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Lamb bacon quiche with mushrooms and onions - advice request

a
AdinaA Jan 27, 2014 07:07 PM

I am working out a quiche to do for Shabbos lunch this week and I would be glad for your thoughts. I am going to fill one, ordinary store-bought pie crust in an aluminum foil pan, because who owns a fleishig pie pan?

4 large eggs
?? cup soy milk - guessing 3/4 cup
?? would some silken tofu improve the texture?
small grate of nutmeg
Pinch cayenne
2 leeks cut in half-moons
8 oz. sliced mushrooms
1/4 pound thick-cut lamb bacon, sliced into 1/4-inch lardons
?? bacon fat - would you add bacon or chicken to filling? (to compensate for not using cream?)

Plan: fry lardons until brown. Remove from pan, Drain excess bacon fat. saute leeks golden, saute mushrooms. Combine everything and bake.

  1. greygarious Jan 27, 2014 07:32 PM

    I know nothing about kosher cooking but would suggest you include some garlic to make the bacon more like a merguez sausage, and include some greens - spinach, chard, or the like - to give the quiche more substance. Plus 4-8 oz of silken tofu. Wilt the greens first, by adding them to the pan once you've removed the leeks and mushrooms.

    1. a
      ahuva Jan 27, 2014 08:20 PM

      um...invite me over for lunch? sounds yum.

      1. bagelman01 Jan 28, 2014 06:28 AM

        Who owns a fleishige pie pan? Me.
        How else would I make family size Sheperd's pie, steak pie, chicken or turkey pot pie (with fake bechemel sauce)?

        To compensate for no cream try dipping the leeks, mushrooms and lardons in a cornstarch or potato starch slurry. It won't alter the taste, but will add thickness and 'creaminess' to the dish.

        4 Replies
        1. re: bagelman01
          a
          AdinaA Jan 28, 2014 08:02 AM

          before sauteing?

          1. re: AdinaA
            bagelman01 Jan 28, 2014 09:09 AM

            yes, in fact it will help some of the fat adhere to the veg

            1. re: bagelman01
              a
              AdinaA Jan 28, 2014 10:34 AM

              ah.

            2. re: AdinaA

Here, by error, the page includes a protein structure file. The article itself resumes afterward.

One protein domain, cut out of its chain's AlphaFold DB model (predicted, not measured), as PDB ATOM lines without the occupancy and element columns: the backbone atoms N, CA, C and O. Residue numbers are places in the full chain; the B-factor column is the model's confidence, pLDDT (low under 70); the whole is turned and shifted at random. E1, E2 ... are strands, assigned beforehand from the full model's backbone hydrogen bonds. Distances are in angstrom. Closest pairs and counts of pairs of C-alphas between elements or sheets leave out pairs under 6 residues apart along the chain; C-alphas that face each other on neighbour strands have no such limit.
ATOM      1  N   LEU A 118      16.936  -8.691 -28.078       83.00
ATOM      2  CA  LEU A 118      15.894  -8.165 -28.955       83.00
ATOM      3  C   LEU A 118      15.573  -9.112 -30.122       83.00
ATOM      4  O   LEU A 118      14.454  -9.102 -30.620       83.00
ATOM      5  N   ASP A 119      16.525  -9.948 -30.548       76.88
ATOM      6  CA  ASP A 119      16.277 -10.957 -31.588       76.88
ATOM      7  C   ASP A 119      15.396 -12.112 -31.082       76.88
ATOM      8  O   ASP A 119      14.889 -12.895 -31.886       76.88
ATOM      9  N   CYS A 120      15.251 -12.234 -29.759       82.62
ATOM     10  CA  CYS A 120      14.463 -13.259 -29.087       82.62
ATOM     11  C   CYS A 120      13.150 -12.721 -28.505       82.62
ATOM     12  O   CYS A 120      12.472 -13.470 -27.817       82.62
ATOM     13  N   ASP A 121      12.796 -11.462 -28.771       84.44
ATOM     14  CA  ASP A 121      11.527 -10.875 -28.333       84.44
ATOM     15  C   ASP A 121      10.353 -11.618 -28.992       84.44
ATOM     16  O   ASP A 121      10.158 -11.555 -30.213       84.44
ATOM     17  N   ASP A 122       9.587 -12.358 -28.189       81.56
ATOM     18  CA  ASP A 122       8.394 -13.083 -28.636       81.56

bagelman01 Jan 28, 2014 09:58 AM

              2nd reply.

              When making quiche I have never bothered to sautee mushrooms or onions, I just dice them fine and they cook just fine in the baking process (no precooking needed).

              Sauteeing the leeks sound interesting, I might try that sometime.

          2. k
            koshergastronome Jan 28, 2014 10:09 AM

            Generally quiches are a form of custard...so what I've done is used Ruhlman's ratio of 2 parts liquid to one part eggs. 4 (large) eggs is roughly 200grams (@50grams per egg), so I would go 400 grams of whatever liquid you choose (I've done chicken stock, and it's delicious...but you can use soy milk, you can even use water, provided you add salt [necessary to create ionic bond with egg protein...but i digress]).

            As with any custard, you're relying on egg proteins to set up a mesh that holds in the liquid. So cooking low and slow is crucial, and you want to take it out while it's still a little jiggly, because it will continue to cook (but I'm sure you know that already Adina)
            Anyway, if you decide to use tofu, I would treat it like an additive (as opposed to a texture enhancer), and sautee it first along with your veggies...and then to assemble - I would blind bake the pie (15-20 mins should be enough) mix your eggs and liquid really well (should be foaming), line your pie with the cooked veggies and tofu (not the bacon), pour the egg/liquid mixture over top, crumble the cooked bacon over, and bake.
            As for the bacon fat, I don't think it would be necessary, and honestly I'm not sure what would happen if you do add it in when mixing the liquid and eggs, but I would say leave it out.

            1 Reply
            1. re: koshergastronome
              a
              AdinaA Jan 28, 2014 10:31 AM

              Thank you. Those ratios are really useful.

            2. a
              AdinaA Jan 28, 2014 10:33 AM

              Julia Child says cheese is a modern innovation. That traditional quiche Lorraine was bacon and eggs (well, bacon, eggs, real cream, real butter) http://www.boston.com/lifestyle/food/...

              I'm very grateful for the advice as I continue to think about this.

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